Yup. They’ve systematically been eliminating things that wouldn’t port well in the last few versions of macOS (such as dropping 32 but support, etc).


      So they’ve talked about a few things, including emulation and some sort of ... recompilation upon download ... sort of thing. I’m not fully sure if the details yet.


      But this isn’t Apple’s first architecture transition rodeo. They’ve been on this bull a few times in the past.


      I expect it to go pretty well. And I’m curious for the benchmarking.

    • sammyg

      In reply to Jeff.Bane:

      Frankly this was the missing piece that needs way more information. I am a Mac user and need certain apps to work well. Going through emulation is not a fantastic choice. Native apps support is key to make this transition.....just ask Microsoft.


      My biggest fear is that the 3rd party vendors will juice up their current iOS version of say Outlook or Word or Photoshop and not truly port the x86/64 version of those apps to this platform and not have true feature to feature support.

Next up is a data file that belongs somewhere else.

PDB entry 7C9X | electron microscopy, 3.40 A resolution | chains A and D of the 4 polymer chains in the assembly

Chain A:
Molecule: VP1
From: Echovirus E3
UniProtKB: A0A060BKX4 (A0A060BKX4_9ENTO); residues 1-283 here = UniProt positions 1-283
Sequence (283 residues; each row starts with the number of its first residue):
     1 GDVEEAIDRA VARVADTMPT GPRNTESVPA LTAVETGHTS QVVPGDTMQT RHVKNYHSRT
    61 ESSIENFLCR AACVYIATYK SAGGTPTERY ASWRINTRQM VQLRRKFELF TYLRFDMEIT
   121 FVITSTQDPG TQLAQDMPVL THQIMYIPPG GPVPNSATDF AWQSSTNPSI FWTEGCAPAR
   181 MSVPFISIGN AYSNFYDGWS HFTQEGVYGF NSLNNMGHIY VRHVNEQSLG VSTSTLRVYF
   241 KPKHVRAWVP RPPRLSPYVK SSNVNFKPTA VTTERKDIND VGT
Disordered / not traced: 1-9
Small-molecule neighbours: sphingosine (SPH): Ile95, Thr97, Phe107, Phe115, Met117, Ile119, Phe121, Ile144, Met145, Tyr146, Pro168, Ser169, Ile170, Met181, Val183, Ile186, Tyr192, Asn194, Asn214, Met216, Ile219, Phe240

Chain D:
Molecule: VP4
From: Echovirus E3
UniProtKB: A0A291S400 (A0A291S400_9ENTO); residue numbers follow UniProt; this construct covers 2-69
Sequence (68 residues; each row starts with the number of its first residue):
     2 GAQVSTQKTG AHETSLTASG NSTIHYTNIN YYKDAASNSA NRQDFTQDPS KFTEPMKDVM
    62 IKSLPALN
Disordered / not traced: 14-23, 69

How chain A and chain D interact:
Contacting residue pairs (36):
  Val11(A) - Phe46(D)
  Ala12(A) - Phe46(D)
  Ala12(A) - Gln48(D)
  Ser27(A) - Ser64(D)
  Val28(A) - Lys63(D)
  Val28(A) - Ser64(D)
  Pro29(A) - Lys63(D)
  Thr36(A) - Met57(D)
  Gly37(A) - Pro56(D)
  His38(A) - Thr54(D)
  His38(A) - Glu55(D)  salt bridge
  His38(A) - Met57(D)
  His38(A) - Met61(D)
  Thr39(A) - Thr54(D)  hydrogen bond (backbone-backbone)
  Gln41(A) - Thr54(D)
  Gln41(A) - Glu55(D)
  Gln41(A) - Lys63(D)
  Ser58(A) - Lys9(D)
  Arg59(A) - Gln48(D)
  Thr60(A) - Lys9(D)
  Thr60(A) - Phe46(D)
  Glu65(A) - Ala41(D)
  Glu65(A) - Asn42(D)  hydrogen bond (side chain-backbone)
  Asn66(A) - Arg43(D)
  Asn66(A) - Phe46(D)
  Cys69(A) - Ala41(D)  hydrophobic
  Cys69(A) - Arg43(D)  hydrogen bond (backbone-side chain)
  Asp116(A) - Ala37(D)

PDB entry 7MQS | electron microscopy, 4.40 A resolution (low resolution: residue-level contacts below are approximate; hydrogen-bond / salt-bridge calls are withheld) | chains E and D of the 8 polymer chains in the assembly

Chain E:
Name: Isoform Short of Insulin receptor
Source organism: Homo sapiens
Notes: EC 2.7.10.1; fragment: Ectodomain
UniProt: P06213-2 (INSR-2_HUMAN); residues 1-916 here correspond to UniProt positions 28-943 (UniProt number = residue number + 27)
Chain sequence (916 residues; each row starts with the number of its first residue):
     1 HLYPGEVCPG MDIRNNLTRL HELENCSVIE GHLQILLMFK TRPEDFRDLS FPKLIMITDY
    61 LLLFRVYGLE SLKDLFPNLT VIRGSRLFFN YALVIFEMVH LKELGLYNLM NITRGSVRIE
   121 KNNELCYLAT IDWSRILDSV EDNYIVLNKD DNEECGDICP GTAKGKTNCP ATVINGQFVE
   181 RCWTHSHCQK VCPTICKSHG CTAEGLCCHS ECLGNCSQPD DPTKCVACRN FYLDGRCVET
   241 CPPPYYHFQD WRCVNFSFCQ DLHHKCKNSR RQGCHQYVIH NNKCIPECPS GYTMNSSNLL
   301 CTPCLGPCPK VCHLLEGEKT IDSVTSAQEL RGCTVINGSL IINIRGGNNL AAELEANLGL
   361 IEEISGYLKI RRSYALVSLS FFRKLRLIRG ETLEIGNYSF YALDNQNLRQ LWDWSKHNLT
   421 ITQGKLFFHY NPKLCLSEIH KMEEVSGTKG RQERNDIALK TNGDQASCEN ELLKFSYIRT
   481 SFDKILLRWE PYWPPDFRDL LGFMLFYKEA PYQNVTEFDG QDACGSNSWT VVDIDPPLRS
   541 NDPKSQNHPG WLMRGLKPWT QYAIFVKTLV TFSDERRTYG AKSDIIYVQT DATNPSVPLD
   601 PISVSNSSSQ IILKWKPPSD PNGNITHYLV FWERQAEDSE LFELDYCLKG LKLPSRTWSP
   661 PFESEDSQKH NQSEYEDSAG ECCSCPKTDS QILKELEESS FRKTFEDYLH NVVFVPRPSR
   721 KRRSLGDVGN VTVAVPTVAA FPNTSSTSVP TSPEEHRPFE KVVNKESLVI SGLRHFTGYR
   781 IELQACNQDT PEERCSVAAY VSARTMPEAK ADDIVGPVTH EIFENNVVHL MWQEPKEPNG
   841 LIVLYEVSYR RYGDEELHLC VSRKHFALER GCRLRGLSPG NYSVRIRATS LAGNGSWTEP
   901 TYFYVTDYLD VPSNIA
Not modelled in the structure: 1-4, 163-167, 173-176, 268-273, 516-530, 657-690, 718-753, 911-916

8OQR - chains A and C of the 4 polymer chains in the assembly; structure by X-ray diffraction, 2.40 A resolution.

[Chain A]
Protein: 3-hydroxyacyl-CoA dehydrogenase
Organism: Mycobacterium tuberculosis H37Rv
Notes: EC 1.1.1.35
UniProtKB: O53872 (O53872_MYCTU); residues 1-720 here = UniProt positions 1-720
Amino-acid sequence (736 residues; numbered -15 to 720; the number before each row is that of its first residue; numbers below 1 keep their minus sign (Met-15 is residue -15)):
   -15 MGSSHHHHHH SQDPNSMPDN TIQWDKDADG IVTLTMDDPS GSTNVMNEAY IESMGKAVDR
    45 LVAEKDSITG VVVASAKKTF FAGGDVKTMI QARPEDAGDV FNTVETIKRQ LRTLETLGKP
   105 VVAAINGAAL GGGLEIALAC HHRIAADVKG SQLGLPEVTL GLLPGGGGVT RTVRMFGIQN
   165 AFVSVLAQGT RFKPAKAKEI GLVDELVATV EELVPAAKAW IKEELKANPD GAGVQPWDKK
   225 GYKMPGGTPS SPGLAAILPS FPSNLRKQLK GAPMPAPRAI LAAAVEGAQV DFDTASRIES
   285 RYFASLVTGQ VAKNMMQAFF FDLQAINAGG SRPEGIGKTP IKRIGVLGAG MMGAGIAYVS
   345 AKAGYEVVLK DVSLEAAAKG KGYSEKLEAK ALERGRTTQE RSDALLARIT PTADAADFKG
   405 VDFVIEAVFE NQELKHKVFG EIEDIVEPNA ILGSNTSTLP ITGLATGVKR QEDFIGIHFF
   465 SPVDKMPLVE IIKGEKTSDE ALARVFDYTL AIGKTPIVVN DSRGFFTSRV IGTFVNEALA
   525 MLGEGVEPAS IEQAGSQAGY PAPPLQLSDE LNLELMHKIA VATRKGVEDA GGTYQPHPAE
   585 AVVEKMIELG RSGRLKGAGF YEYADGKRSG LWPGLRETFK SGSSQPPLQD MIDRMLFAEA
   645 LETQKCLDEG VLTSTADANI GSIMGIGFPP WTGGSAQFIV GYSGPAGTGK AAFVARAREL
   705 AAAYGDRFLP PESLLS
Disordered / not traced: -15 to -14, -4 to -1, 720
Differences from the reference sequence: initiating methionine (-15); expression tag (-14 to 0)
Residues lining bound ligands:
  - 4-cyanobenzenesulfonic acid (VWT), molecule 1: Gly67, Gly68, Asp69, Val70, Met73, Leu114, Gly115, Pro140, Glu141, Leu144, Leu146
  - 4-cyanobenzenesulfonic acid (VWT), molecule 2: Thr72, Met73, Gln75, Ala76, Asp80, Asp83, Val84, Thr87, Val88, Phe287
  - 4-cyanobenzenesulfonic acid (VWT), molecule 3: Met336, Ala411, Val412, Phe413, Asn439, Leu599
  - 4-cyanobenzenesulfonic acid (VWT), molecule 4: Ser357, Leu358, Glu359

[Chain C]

Also where are the benchmarks because this will tell how well things work. No worries there will be reviews on the first day on someone using Adobe Premiere to render some video in emulation and its NOT going to be good IMHO.


      There is not way I would buy one of these Mac's right now. I do think that they will get most apps ported but its going to take a few versions to get there. I will move over once vendors start announcing they are not going to support Intel versions of their apps on Mac anymore and only ARM versions.

  7. remc86007

    They are advertising that it requires active cooling??? Isn't passive cooling one of the primary reasons to move to lower power parts?

    • curtisspendlove

      In reply to remc86007: